Dance Teacher Resume Template

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The Dance Teacher Resume Template gives a leg up in attaining a position in a very competitive industry. While being a dance teacher must possess a specific set of rare skills and there are much fewer dance schools than dance teachers. This means that educational facilities with an opening for teaching dance will be able to select who they consider the best fit…and there will be more than one applicant that fits the bill. This leaves dance teachers seeking a position with the burden of attracting attention to themselves among a multitude of resumes as well as keeping both their dance and teaching skills sharp.

How to Write

Step 1. The first piece of a resume that every employer looks at is the name. The applicant name should always be located at the top of the page however there is some freedom here. An applicant may choose to align it to the left or even the right (so long as it remains professional looking). It’s customary to also enlarge the name, itself, as this will make it both easier to read and more memorable. Hint: Use the same font type throughout the document, and if enlarging your name make it 1-2 points larger than the headings in the resume.

Step 2. The Summary section is a candidate’s opportunity to shine. In this section, a job seeker should give a very clear picture of who they are, what they are like as a dance teacher, and where their strengths are. This is likely one of the most important sections on the resume as it can convince a potential employer to give an inexperienced candidate a chance and/or serve to both support and be supported by the next sections.

Step 3. The Professional Experience section is considered by many to be the basis of proof that a candidate can handle or excel in the available position. Each entry must begin with the job title held and the date range for employment. The next line will be the name of the employer and physical location. Finally will be a sub-heading called “Responsibilities” where a candidate may showcase their experience and accomplishments for that employer. It is standard for this information to be listed in reverse chronological order and that each entry is a separate employer.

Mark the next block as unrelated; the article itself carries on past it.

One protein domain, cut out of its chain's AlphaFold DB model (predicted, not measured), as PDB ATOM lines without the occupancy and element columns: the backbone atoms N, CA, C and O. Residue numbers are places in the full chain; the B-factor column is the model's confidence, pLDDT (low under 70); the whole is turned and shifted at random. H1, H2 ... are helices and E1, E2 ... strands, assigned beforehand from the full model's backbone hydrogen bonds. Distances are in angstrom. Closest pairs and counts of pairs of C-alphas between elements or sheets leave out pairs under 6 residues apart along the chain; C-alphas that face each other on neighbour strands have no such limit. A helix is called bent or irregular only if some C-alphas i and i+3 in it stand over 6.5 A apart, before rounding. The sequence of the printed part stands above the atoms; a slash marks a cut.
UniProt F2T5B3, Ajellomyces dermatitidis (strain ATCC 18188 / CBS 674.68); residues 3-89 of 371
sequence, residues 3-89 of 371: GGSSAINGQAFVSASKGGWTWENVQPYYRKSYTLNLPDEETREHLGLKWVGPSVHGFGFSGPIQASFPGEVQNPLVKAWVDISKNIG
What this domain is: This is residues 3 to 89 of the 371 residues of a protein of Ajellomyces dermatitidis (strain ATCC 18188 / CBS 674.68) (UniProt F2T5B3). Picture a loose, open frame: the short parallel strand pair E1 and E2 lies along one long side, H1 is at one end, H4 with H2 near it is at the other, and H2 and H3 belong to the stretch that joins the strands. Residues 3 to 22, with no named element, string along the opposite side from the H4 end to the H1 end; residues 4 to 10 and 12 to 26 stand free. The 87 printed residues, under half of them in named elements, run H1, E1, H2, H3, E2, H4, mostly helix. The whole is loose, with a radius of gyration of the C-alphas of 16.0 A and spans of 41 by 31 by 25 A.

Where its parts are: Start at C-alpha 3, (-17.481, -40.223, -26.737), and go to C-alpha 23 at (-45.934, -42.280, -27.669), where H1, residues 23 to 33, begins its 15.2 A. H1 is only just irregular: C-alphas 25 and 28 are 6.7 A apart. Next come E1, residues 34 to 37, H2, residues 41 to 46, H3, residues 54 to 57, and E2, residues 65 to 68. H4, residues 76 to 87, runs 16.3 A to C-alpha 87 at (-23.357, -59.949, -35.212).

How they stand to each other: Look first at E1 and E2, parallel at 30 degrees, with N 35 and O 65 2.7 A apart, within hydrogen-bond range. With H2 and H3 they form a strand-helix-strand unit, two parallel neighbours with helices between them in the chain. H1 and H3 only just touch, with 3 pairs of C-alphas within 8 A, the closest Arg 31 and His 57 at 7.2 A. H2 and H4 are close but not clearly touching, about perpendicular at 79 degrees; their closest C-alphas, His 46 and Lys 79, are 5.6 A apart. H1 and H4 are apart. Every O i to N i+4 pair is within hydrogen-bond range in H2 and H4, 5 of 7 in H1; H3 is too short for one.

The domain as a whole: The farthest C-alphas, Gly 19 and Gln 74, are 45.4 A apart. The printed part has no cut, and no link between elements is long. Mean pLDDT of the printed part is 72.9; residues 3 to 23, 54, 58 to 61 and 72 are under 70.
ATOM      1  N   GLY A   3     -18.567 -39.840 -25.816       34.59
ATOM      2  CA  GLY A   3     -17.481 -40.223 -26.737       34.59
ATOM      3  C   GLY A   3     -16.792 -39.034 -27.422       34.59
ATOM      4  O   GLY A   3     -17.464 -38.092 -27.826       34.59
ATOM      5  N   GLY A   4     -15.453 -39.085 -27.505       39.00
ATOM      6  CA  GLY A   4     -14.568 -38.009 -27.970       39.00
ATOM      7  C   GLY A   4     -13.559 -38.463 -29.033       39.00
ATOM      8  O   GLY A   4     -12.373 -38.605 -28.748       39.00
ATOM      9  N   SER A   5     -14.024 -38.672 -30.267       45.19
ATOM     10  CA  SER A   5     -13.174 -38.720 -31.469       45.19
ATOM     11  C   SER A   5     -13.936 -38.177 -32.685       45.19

Step 4. The “Education” section is particularly important when job hunters seek a teaching position. Recruiters or hiring entities must know a candidate’s academic credentials in order for that applicant to be taken seriously. The “Education” should list when someone went to a school and the degree earned on the first line. The second line should be the name and location of the school and the final line may be any supporting information (i.e. GPA). This section will be followed by the “Skills and Certifications” section which will add to it. The “Skills and Certifications” section will be a list of any certificate programs successfully completed and may include any abilities the candidate has not previously reported.

Step 5. The final section, “Associations” is optional. If the candidate has a current membership in any clubs or organizations relating to dance, they should be listed here.

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